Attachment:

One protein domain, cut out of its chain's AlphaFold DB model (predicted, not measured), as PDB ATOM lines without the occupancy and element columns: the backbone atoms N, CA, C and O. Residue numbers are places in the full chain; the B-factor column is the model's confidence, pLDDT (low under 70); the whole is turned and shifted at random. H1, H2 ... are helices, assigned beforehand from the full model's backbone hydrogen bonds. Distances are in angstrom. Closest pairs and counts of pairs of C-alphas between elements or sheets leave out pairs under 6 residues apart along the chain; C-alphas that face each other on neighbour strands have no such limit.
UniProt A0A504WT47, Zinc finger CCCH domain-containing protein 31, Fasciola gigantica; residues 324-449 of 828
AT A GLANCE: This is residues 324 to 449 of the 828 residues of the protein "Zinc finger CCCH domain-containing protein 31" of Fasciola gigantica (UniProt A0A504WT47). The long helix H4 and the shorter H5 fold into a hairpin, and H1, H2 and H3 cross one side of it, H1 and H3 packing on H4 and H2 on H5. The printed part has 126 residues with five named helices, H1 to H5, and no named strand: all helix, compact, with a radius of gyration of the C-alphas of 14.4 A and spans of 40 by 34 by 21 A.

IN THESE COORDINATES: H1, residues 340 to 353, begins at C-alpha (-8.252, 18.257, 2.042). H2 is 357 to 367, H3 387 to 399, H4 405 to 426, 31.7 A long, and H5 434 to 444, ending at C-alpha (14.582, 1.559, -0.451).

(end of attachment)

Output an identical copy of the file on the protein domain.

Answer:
One protein domain, cut out of its chain's AlphaFold DB model (predicted, not measured), as PDB ATOM lines without the occupancy and element columns: the backbone atoms N, CA, C and O. Residue numbers are places in the full chain; the B-factor column is the model's confidence, pLDDT (low under 70); the whole is turned and shifted at random. H1, H2 ... are helices, assigned beforehand from the full model's backbone hydrogen bonds. Distances are in angstrom. Closest pairs and counts of pairs of C-alphas between elements or sheets leave out pairs under 6 residues apart along the chain; C-alphas that face each other on neighbour strands have no such limit.
UniProt A0A504WT47, Zinc finger CCCH domain-containing protein 31, Fasciola gigantica; residues 324-449 of 828
AT A GLANCE: This is residues 324 to 449 of the 828 residues of the protein "Zinc finger CCCH domain-containing protein 31" of Fasciola gigantica (UniProt A0A504WT47). The long helix H4 and the shorter H5 fold into a hairpin, and H1, H2 and H3 cross one side of it, H1 and H3 packing on H4 and H2 on H5. The printed part has 126 residues with five named helices, H1 to H5, and no named strand: all helix, compact, with a radius of gyration of the C-alphas of 14.4 A and spans of 40 by 34 by 21 A.

IN THESE COORDINATES: H1, residues 340 to 353, begins at C-alpha (-8.252, 18.257, 2.042). H2 is 357 to 367, H3 387 to 399, H4 405 to 426, 31.7 A long, and H5 434 to 444, ending at C-alpha (14.582, 1.559, -0.451).